Ichiro Suzuki and Kenji Johjima led their Team Japan to the World Baseball Classic, and on Thursday will report to Seattle Mariners spring camp for the first time this year.
One of the issues manager Don Wakamatsu has talked about is what Ichiro and Kenji see when they arrive. Clearly, the Mariners want it to be something the two haven't seen in recent years.
"We're trying to create a new environment, a new attitude and a new approach," Wakamatsu said. "I think the guys in camp have bought into it. I think Ichiro and Kenji will see the difference."
On the playing field, the approach has been one of aggression rather than patience. This is a team that hasn't waited for the big inning, a group that's manufactured runs – and made mistakes – by bunting, running, putting players in motion.
It's also been a team marked by a sound not heard often in the past few years: laughter.
The joy of playing baseball, bonding with teammates, working together as opposed to worrying only about ones self doesn't show up in sabermetrics. Sometimes, it doesn't show up in the standings, either.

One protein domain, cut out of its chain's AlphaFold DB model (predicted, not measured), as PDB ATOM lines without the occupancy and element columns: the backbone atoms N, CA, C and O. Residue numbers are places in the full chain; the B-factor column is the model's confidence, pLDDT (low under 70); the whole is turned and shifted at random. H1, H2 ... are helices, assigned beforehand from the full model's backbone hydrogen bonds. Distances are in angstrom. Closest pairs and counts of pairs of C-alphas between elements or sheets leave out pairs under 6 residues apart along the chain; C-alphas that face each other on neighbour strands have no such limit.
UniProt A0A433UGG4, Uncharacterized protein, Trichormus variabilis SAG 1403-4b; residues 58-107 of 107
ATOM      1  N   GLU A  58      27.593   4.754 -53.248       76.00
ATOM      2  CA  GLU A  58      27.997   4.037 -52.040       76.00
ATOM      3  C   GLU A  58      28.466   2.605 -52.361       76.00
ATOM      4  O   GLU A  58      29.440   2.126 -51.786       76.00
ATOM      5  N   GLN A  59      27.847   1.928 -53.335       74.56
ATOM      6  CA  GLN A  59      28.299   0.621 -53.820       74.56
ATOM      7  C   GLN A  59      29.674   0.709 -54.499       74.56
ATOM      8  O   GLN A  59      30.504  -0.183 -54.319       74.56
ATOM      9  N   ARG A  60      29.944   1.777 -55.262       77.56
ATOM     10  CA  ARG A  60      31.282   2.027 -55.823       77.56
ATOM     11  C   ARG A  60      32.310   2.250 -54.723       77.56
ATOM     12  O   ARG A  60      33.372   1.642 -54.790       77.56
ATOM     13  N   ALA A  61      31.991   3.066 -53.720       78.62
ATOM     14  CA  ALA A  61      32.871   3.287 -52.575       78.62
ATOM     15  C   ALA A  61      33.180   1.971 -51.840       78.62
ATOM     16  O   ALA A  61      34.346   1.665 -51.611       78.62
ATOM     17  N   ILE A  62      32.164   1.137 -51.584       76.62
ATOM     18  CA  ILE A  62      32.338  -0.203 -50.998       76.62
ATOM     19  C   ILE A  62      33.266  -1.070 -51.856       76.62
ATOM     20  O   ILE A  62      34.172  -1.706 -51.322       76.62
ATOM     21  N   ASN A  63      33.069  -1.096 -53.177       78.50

But almost everyone will acknowledge that – whatever the job – laughter is a good thing, and camaraderie can't hurt.
This is a coaching staff that, from Wakamatsu through bullpen coach John Wetteland, values teaching. They want things done correctly, they want the game played a certain way.
And no one on the staff is averse to laughing.
Since camp opened, the Mariners have focused on playing the game fundamentally well – learning from mistakes made – and having fun doing so. The spring record (12-12-1) is a bit stunning, in large part because the wins have come without the team's regulars filling the lineup.
What Ichiro and Kenji will walk in to Thursday is a camp where advancing runners, even with outs, is stressed. Where scoring runs is as much a result of aggression as the three-run home run.
They should like that. And laughing along the way certainly can't hurt.